What is sports car manufacturer Porsche to do when it becomes bored with its own testing grounds, Weissach, and the Nürburgring just doesn’t allow its cars to reach their full potential? Buy a new testing facility, silly… Yup, Porsche lumped down an undisclosed sum of money – which is certainly more than we could imagine earning in a lifetime – to purchase Europe’s longest circular track, and everything else that comes with it.
That’s right; Porsche has officially purchased the Nardò Technical Center in Italy, which houses not only a 7-mile, four-lane oval track whose banks allow for speeds of up to 240 KM/h (149 mph), but also seven additional tracks that test various parts of vehicle, including: dynamics, multiple pavement response (cobblestone, potholes, uneven, etc.), high-speed noise, handling, off-road performance, and braking.
This really puts Porsche in a position to not only beat out its competition while saving money on testing fees, but it also allows it to better hone other brands that it is linked to, like Volkswagen, Lamborghini, and Bugatti. This also gives Porsche yet another revenue stream, as Nardò is one of the more popular testing tracks in Europe.
The thing about Porsche vehicles is that though they are much faster than your average cars, they are not about top speed, when compared to the likes of Lamborghini, Ferrari, and McLaren. Could this mean that Porsche may start pushing the limits on its upcoming vehicles and maybe flirt with the 200 mph mark? Not likely, but it is definitely a sweet idea to consider. Likely, this track is going to be the testing home for racing models, but we may catch the occasional 911 stretching its legs a little.
Typically, when we hear about vehicles climbing up to speeds of over 200 mph, we think of high performance vehicles like the Bugatti Veyron or the SSC Tuatara. Not once have we ever thought of a small car like the Audi A1 achieving such a feat. It was probably this assumption that led tuning firm, MTM, to completely make over the A1 so that it became a snarling speed machine, capable of hitting a top speed of 201 mph at the Nardo Highspeed Test.
Every year, modified supercars head on over to the Nardo test track to see what they are capable of, but this year, MTM’s Audi A1 decided to crash the party and show the 9FF Porsche 911 GT3, MKB McLaren SLR, G-Power BMW M3, and SpeedArt Porsche Cayenne Turbo just how it’s done. With an MTM tuning package consisting of various upgrades, the A1 delivers a total of 500 HP and 442 lb-ft of torque. 500 HP! When equipped with a 6-speed manual gearbox and limited slip differential, the car will sprint from 0 to 60 mph in 4.5 seconds with a top speed of the aforementioned 201 mph.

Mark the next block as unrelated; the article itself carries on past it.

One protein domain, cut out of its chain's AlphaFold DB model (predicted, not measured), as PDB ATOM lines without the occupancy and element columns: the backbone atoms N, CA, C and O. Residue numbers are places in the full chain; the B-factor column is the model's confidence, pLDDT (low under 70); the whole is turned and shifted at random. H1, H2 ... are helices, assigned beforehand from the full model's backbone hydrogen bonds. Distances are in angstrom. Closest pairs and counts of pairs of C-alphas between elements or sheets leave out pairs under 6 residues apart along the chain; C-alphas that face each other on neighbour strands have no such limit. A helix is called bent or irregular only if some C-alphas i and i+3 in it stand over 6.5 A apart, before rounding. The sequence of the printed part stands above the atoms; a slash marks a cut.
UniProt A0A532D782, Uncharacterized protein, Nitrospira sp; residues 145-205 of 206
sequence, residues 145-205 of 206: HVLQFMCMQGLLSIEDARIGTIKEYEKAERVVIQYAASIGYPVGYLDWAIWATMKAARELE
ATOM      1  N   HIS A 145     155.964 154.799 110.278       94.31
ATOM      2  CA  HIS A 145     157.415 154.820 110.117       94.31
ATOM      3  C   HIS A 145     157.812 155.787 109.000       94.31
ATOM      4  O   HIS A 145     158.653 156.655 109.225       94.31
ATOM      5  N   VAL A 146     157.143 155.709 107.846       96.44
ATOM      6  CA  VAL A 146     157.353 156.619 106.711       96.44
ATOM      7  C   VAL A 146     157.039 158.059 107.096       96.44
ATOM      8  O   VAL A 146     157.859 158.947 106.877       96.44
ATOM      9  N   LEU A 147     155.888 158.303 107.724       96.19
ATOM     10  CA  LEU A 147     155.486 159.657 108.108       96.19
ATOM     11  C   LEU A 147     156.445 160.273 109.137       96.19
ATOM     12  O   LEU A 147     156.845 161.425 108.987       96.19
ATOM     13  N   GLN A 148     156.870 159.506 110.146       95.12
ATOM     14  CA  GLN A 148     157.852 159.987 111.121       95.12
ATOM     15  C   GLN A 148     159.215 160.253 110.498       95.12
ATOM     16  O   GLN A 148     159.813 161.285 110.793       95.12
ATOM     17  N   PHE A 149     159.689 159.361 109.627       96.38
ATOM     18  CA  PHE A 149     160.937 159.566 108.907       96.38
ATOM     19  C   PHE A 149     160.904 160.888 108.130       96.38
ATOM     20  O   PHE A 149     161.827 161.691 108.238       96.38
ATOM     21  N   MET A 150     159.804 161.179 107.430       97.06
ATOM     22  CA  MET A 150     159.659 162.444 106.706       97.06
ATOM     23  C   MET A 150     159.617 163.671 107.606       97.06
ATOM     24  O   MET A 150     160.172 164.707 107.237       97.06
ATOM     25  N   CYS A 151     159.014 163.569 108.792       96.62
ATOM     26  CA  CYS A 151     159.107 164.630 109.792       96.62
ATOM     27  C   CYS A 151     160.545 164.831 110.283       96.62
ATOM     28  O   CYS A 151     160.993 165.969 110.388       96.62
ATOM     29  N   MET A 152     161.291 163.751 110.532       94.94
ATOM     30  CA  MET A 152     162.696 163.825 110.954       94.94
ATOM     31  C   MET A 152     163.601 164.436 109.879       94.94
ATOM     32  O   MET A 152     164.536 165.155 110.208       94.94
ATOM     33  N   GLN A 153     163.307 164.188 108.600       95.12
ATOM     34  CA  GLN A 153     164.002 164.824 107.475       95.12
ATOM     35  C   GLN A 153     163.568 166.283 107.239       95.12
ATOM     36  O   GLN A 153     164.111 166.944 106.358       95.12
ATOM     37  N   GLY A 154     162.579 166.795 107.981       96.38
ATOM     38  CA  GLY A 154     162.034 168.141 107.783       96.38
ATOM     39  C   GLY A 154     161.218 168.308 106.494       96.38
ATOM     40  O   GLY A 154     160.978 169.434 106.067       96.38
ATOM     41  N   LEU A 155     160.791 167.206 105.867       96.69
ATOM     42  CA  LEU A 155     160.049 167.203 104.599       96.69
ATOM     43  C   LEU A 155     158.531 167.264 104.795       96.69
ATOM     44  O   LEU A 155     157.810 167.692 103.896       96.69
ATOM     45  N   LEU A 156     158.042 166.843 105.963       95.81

Adding a few more bells and whistles to the heart-thumping power, MTM gave the small car a new set of 18" MTM bimoto rims with a 9-spoke race design, a new set of MTM-Spacers (20 mm per axle), upgraded brakes, and a lowered suspension.
And to think, just one year ago, MTM released their new package for the A1 that had no type of engine upgrades. It may have taken them a year to get the engine tweaks just right, but the result was certainly worth the wait. That is, if anyone plans on racing an Audi A1 anytime soon.
While some tuning firms do what they do in order to upgrade a vehicle’s looks, many find the greatest amount of joy in pushing these vehicles’ limits to the outermost edge of their threshold. G-Power’s ultimate test was found on the Nardo high speed test track. When you can successfully test your vehicle on the Nardo test track, you know you are doing good, but when you do so by achieving a top speed of 207 mph, you know your success has just tripled.
The Nardo Ring in Italy is 7.8 miles long and features four lanes for cars and motorcycles to test out their speed capabilities. What makes this track so special is its simplistic design that allows drivers to eliminate steering needs when traveling at speeds within the 149 mph limit set in the fourth lane. What this means is that the lanes are angled in such a way that drivers can drive the vehicle as if they were speeding down a straight line, which we all know is the way to go to set a higher top speed.
On the flip side, this test track can also put a heap of pressure on the vehicle’s engine with high temperatures and full throttle driving tackling its construction. This is where G-Power has excelled. Their tuning kit for the BMW M3 not only allowed Christian Stöber, Vice President and Technical Director at G-Power to get the M3 up to 207 mph at the 2011 Nardo High-Speed Test event, but did so with no major engine damage. Only two cars with 900hp and 1000hp were faster at this event, which speaks volumes of G-Power’s new BMW M3 package.
Hit the jump for details on the BMW M3 SK II by G-Power and a video of its achievement at the Nardo Ring..